Russian deputies urged to denounce Arctic treaty with Norway
Russia's top lawmaker on Tuesday said parliamentary deputies should consider denouncing a landmark Arctic border treaty with Norway as tensions rage between the two countries.
The announcement comes with Moscow accusing Oslo of blocking access to the Svalbard archipelago and ties between the Kremlin and European countries unravelling over Russia's military intervention in Ukraine.
In 2010, Russia and Norway signed a treaty on maritime delimitation and cooperation in the Barents Sea and Arctic Ocean, putting to rest a
On Tuesday, Vyacheslav Volodin, speaker of parliament's lower house, the State Duma, tasked lawmakers with considering "the issue of denunciation of the agreement with Norway on cooperation in the Barents Sea and the Arctic Ocean," the State Duma said.
Volodin backed Communist lawmaker Mikhail Matveyev said that in 2010 Russia "had ceded 175,000 square kilometres of the Barents Sea to Norway".
Today, Norway is preventing the delivery of food and cargo to Spitsbergen," the State Duma said in a statement, citing Matveyev.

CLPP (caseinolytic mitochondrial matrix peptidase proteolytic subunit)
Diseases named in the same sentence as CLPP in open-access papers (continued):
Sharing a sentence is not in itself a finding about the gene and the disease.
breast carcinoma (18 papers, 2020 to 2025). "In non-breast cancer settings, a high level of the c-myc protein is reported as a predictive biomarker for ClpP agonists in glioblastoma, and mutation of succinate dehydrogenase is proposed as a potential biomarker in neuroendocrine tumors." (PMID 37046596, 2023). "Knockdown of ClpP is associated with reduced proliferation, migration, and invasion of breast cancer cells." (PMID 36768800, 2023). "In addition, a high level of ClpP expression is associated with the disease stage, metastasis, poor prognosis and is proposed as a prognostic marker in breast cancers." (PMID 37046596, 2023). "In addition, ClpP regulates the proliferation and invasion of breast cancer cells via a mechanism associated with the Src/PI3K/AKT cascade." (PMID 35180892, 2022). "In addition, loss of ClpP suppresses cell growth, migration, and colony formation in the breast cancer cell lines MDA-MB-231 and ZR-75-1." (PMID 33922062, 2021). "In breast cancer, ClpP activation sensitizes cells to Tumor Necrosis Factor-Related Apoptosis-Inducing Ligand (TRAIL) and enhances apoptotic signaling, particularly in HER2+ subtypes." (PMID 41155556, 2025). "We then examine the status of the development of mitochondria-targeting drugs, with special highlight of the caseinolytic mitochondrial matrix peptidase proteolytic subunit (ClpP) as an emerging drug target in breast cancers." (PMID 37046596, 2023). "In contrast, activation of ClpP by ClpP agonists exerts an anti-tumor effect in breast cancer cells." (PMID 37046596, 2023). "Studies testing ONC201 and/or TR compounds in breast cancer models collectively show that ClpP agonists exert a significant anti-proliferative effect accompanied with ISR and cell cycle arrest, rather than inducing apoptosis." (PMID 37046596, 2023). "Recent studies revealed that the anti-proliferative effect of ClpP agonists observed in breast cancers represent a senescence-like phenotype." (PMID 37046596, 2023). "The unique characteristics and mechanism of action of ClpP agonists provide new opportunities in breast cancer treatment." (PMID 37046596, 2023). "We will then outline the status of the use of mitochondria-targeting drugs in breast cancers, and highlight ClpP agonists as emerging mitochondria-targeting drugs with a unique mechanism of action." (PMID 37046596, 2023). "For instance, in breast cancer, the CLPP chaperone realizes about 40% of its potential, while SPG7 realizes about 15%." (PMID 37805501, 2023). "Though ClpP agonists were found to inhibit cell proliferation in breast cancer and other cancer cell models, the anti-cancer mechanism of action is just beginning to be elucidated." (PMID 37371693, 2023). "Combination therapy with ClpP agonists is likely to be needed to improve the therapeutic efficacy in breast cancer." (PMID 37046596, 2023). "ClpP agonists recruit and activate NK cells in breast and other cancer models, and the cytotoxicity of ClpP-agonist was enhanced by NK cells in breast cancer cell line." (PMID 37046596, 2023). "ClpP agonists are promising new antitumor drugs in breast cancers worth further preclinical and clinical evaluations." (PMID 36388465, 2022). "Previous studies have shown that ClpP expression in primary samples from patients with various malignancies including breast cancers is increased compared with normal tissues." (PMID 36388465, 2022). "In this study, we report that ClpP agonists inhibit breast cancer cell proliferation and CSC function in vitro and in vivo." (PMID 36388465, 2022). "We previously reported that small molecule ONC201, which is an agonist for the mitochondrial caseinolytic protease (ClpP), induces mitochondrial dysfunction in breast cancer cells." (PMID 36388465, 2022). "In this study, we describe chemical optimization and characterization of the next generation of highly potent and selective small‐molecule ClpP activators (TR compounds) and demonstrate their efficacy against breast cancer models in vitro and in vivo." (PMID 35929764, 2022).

Last week Russia's foreign ministry summoned Norway's charge d'affaires, accusing Oslo of blocking access to the Svalbard archipelago and threatening retaliation.
Norway has sovereignty over Svalbard but allows citizens of more than 40 countries to exploit the islands' potentially vast resources on an equal footing.
Moscow has long wanted a bigger say in the archipelago and insists on calling it Spitsbergen rather than the Norwegian Svalbard.
After President Vladimir Putin sent troops to Ukraine in February, the West has hit Russia with several rounds of unprecedented sanctions.
Last week Norway announced nearly a billion euros of aid to Ukraine.